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Euripides, Seneca, and Mythmaking (ANCW40001)

HonoursPoints: 12.5On Campus (Parkville)

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Overview

Year of offer2019
Subject levelHonours
Subject codeANCW40001
Campus
Parkville
Availability
Semester 2
FeesSubject EFTSL, Level, Discipline & Census Date

Students will read, in English translation, selected plays by Euripides (the 5th century BCE Athenian playwright) and Seneca (the 1st century CE Roman writer and tutor of the Emperor Nero). The subject introduces students to methods of interpreting tragedy, in particular how Euripides and Seneca use Greek mythology to explore social issues relevant to their times. By invoking commonly known myths, reinterpreting them, and sometimes re-inventing them, the plays of Euripides and Seneca continue to resonate with modern audiences on issues of war and slavery, democracy and power, and especially ideologies of gender and the place of women in society. Students will be introduced to feminism, queer theory, structural linguistics, Jungian psychology, alterity, metatheatre, and theories of ancient drama in modern performance.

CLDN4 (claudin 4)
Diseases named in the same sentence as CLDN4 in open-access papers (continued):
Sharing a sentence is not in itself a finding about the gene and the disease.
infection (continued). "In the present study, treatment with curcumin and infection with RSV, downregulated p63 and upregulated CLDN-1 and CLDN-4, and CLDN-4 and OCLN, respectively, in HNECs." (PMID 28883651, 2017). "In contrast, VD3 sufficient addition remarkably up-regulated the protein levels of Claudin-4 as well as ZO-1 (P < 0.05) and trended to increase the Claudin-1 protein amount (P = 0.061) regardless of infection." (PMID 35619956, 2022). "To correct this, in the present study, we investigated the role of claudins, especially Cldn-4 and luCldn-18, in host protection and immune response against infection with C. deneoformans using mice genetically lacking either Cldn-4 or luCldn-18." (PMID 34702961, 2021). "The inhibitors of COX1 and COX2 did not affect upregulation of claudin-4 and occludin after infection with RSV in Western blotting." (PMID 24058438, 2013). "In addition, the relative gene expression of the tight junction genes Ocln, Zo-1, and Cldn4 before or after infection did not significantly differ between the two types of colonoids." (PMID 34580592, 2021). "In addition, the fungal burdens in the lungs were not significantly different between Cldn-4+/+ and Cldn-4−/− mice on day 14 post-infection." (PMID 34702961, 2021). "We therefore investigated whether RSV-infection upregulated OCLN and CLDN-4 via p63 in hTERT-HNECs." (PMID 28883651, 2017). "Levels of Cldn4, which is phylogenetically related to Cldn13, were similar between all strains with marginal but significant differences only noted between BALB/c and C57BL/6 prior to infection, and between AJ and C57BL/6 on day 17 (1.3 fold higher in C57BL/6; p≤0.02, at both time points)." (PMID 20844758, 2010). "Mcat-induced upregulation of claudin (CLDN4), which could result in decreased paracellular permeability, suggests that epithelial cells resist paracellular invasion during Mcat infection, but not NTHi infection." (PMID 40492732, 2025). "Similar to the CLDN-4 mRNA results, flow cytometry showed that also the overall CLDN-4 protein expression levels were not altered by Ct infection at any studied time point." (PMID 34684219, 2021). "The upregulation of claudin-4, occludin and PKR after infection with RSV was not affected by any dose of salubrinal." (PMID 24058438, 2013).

Intended learning outcomes

Students who successfully complete this subject should:

  • Be familiar with the corpus of Euripidean and Senecan drama in translation
  • Appreciate the culture and social history of 5th century Athens and imperial Rome through the lens of theatre and its social commentary
  • Be able to explain modern theoretical approaches to the study of ancient theatre, both as texts and in performance
  • Be able to conduct independent research using catalogued sources and bibliographic indexes
  • Have developed their skills in verbal communication and oral presentation
  • Have developed their ability to think creatively and express their ideas clearly in written communication

Generic skills

Students who successfully complete this subject should:

  • students should: be able to explain modern theoretical approaches to the study of ancient theatre, both as texts and in performance.

  • develop their ability to think creatively and to express their ideas clearly in written form and orally.

Last updated: 1 June 2019